He was a politician, a missionary, a school janitor, and an international businessman by day. And at night, he dabbled in noveling. My dad was one of the few people that really did do it all.
He traveled the world with his family, lived overseas, served in the military on three different occasions, wrote poetry for my completely unromantic mother, and helped me play pranks on my friends in college 1,000 miles away…
He was a theologian, a teacher, an inventor, a daydreamer, and a visionary. He couldn’t build anything to save his life (a trait that I received from him), he couldn’t paint, he couldn’t take decent pictures, and he couldn’t play a musical instrument.
He worked late hours for many years of my life. And he fell asleep in church pretty much every Sunday. Sometimes, I had to sit between him and Mom with my sharp elbows to jab them both awake… But, there is so much richness from his life to mine for my own imagination and dreams.
But on November 22, 2007, Thanksgiving Day that year, my dad passed away suddenly from complications of diabetes and a bleeding ulcer. It’s hard to believe he’s been gone so long.
To this day, my dad remains my writing inspiration. He’s no longer my writing buddy – he’s not there to cheer me on, critique my works, or help me figure out the complicated life of publishing a magazine or querying agents. My husband now does all these things.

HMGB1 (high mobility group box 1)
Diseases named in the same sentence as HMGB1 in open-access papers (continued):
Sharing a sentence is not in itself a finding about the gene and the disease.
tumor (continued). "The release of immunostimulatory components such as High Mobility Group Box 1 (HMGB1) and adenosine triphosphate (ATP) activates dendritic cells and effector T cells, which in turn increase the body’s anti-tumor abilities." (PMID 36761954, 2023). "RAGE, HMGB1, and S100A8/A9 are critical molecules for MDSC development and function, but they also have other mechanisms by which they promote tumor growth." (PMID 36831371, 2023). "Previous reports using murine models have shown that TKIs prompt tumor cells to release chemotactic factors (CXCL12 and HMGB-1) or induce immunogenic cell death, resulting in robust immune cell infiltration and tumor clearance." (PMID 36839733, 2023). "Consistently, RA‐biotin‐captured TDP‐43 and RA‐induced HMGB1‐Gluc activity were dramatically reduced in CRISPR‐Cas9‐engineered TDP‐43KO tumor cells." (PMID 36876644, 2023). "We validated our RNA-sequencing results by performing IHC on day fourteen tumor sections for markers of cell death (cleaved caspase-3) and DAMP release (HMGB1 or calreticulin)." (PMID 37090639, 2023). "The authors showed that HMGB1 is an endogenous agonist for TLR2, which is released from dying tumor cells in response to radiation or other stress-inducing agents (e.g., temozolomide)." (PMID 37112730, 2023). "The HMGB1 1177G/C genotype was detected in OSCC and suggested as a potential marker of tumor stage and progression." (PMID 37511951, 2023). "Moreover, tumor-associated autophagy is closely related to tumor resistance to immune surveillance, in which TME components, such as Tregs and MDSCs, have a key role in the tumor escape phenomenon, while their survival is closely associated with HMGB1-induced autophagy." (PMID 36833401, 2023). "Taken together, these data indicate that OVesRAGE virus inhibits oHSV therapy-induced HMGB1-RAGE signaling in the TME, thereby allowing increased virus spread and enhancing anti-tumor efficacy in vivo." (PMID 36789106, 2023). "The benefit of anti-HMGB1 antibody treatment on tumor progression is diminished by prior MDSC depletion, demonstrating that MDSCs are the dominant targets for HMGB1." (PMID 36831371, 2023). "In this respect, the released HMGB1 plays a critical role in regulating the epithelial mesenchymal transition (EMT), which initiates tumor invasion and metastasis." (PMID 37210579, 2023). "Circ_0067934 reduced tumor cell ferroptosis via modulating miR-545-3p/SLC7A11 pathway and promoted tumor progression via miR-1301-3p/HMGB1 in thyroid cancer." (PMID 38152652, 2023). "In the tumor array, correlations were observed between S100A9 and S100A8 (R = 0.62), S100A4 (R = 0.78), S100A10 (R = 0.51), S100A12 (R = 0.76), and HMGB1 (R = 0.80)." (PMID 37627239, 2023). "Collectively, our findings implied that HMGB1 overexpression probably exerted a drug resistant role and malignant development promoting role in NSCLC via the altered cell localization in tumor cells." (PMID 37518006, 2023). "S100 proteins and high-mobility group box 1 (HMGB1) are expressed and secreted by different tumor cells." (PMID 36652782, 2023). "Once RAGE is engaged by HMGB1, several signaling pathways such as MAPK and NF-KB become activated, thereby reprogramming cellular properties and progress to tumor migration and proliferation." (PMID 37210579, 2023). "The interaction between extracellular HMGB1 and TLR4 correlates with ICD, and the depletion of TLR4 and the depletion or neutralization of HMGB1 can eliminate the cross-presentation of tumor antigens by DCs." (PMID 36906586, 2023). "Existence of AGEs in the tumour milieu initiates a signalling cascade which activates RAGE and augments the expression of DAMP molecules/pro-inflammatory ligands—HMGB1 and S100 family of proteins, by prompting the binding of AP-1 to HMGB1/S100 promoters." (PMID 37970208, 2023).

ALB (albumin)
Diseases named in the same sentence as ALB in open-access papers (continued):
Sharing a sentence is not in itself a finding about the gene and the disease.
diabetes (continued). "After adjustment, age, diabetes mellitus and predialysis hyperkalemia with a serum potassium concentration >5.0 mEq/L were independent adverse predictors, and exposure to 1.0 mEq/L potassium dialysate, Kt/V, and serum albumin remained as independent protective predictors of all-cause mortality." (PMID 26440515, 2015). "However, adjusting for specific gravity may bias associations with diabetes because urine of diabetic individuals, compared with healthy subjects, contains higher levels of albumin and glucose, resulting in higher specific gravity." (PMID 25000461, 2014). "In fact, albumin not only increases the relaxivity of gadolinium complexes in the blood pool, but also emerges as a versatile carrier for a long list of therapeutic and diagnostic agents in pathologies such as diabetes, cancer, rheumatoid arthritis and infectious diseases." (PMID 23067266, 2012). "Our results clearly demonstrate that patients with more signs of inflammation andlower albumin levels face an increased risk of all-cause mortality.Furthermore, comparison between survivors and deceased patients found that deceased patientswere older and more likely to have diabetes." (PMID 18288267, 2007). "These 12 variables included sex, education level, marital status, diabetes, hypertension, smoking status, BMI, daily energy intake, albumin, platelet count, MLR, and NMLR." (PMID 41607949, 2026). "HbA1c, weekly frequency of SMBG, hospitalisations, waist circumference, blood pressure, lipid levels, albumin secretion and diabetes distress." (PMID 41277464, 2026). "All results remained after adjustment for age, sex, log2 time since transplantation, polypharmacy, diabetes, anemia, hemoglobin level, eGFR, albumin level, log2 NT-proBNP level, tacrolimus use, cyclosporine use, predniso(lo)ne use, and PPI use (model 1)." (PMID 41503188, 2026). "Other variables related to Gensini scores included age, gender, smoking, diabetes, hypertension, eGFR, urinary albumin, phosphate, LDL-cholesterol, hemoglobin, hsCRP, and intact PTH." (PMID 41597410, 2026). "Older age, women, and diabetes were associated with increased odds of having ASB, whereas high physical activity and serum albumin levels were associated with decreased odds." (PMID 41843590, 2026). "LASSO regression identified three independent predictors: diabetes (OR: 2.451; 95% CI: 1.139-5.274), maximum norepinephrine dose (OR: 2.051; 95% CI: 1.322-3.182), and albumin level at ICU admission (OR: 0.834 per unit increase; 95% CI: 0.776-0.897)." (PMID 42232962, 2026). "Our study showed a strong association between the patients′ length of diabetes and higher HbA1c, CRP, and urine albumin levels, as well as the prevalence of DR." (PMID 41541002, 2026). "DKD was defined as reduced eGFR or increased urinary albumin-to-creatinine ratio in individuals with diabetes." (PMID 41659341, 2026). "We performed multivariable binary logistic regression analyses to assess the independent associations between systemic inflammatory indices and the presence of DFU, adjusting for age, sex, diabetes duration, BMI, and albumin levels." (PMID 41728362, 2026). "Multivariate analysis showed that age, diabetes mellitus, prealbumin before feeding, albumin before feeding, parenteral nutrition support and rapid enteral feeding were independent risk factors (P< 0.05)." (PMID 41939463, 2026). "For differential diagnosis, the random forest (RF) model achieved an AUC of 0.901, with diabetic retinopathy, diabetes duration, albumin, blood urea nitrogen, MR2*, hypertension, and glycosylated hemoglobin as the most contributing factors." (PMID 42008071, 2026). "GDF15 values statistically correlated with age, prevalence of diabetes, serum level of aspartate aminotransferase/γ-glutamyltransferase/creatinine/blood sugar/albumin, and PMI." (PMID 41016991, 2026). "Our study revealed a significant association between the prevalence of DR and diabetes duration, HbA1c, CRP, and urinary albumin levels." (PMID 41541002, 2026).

But my dad is and forever will be my writing inspiration. Each year on his birthday and on this day and Thanksgiving, I find small ways of dedicating my writing to him. In 2012, I self-published my first novel on this day to celebrate his inspiration and love in my life.
Most of us have someone who’s left us for the Great Beyond (whatever you believe about the afterlife). I mentioned earlier this month that I find solace in writing memorials as I craft my novels each year during this crazy month. I think it’s also important to find and acknowledge the inspiration in these losses, too.
Our works are more realistic, more colorful, more important when they’re inspired by real people we love.
As you finish out this month (just nine days to go!), let those people who’ve gone before you, left your side, or moved on for a season be inspiration for you as you write.
Looking for more writing inspiration? Check out these other offerings from the MockingOwls.
- Writing Inspiration Games and Tips I Use Each Year
- The Power of Words
- Get That Heart Pumping
- From Locked-Away to Locked-Down
- What I Love About the Genre I Write
- NaNoWriMo Tips for Success
- Writing Prompts for Pushing Through
Editor-in-Chief of The MockingOwl Roost, Rita Mock-Pike is the granddaughter of aviatrix, Jerrie Mock, first woman to pilot an airplane solo around the world. Rita has found inspiration from her grandmother’s life and flight and pursued many of her own dreams in theatre, podcasting, novel writing, and cooking up delicious food from around the world. She now writes on food, travel, pets, faith, and the arts. She’s happily married to Matt, and faithfully serves the very fluffy kitten queen, Lady Stardust.